Learn introductory and advanced modern plywood boatbuilding techniques suitable for simple or heavy-duty boats.
- August 11 – August 17
- Brooklin, Maine
- John Harris
- Experience Level
- Activity Level
This is a five-day course ending Friday
The “stitch-and-glue” method is the easiest way to build a boat, as tens of thousands of amateur boatbuilders will testify. The approach, which emphasizes the use of epoxy adhesives and strategic fiberglass reinforcement combined with marine plywood, is ideal for first-timers. Yet like so many things, it’s easy to do but hard to do well. This class is about how to do it well.
Stitch-and-glue techniques date back to the advent of modern adhesives in the 1960s. The process dispenses with lofting, elaborate molds, and much of the complex joinery of traditional wooden boat building. Instead, computer-cut plywood parts are “stitched” together with loops of wire, then glued with epoxy to create a rigid and seaworthy hull.
While this stitch-together approach is friendly to amateurs, in recent decades professionals have seized on the method as a way to create beautiful, free-form hull shapes with amazing strength and light weight. When pros build stitch-and-glue boats, they deploy sophisticated techniques that result in optimized structures and glittering finishes.
As the owner of Chesapeake Light Craft, John C. Harris has shipped 45,000 stitch-and-glue boat kits and built hundreds of boats in classes and in his own shop. In this class, we’ll build an elegant camp-cruising dinghy, rigged for sail and oar, with room to sleep on the floorboards beneath a boom tent. This swift, stable, and ergonomic 15-footer offers many opportunities to focus on the finer points of stitch-and-glue—for example, perfectly hand-drawn fillets that look like they were molded in place, fast and clean fiberglass sheathing and reinforcement, and the use of advanced materials like peel-ply. There will be plenty of boat carpentry, too, including spars, a rudder, and a centerboard trunk.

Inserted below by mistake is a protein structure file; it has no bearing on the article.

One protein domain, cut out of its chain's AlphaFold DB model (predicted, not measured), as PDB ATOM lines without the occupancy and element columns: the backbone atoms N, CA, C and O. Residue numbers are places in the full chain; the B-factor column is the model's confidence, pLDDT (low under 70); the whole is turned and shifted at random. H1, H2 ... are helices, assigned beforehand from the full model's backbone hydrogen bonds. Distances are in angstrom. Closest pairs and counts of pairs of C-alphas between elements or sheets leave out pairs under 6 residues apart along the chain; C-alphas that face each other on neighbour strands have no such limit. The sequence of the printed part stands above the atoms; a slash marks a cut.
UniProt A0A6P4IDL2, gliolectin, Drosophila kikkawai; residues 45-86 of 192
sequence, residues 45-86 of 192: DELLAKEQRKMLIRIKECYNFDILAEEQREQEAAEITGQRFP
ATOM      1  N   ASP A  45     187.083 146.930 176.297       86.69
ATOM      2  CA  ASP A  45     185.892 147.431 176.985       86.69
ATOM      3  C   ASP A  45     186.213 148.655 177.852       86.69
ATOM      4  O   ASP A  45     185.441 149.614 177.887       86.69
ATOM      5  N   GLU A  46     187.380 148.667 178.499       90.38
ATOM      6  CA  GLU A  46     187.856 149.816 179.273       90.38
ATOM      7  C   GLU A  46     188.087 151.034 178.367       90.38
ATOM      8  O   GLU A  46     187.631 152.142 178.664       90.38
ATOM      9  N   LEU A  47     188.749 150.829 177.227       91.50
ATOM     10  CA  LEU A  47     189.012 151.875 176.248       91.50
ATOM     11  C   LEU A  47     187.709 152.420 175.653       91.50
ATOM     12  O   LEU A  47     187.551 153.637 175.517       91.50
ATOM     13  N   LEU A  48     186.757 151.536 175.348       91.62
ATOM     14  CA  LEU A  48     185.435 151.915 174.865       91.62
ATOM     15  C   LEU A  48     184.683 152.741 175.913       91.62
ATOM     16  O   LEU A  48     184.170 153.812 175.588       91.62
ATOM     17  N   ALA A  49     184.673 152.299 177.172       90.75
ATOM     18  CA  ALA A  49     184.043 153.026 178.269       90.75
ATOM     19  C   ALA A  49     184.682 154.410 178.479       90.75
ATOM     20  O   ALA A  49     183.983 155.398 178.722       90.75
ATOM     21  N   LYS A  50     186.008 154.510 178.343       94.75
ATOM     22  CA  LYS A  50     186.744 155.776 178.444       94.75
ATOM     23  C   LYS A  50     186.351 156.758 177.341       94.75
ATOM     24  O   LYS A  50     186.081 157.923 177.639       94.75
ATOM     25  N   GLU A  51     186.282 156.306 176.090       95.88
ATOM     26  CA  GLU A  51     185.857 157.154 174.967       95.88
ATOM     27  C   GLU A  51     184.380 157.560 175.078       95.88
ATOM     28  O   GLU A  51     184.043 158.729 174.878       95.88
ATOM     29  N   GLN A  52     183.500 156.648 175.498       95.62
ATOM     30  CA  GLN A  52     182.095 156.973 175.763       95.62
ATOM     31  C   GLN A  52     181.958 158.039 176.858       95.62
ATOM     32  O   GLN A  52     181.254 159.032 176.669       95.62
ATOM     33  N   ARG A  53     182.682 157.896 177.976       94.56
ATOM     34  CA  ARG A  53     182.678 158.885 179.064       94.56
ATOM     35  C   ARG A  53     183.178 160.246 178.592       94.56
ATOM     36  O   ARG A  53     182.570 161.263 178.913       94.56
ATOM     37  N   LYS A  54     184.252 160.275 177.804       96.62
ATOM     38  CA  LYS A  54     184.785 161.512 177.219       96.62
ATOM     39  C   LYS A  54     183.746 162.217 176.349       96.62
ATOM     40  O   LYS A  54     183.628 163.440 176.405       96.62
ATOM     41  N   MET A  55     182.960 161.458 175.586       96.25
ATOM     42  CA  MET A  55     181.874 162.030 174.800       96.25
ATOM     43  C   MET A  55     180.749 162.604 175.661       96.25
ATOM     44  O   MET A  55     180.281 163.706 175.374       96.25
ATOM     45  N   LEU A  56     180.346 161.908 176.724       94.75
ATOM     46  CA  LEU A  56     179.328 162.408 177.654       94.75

Whether you’re building your first boat, or looking to learn the advanced tricks that the professionals use to get “showboat” finishes, this one-week class will advance your abilities to work with wood, epoxy, and fiberglass.
“Intrepid Fox” is John’s design for a small (14’9″), highly optimized camp-cruiser that sails fast, rows well, and has the option to carry a small outboard engine on the transom centerline. There are ergonomic bench seats for sailing, and the aluminum centerboard is offset to port to create a palatial sleeping berth on the floorboards amidships.Yawl and sloop rigs will be available as well.
Who is this course best suited for?
This course is appropriate for someone with little or no experience. The course is designed around the idea that you have not done this before or know very little about the subject. Students should pay more attention to suggested readings or videos to help familiarize themselves ahead of time.
This course involves a moderate level of activity throughout the week including: standing and working sometimes throughout the day, some hand planing or sanding, working on group projects that require occasional participation.
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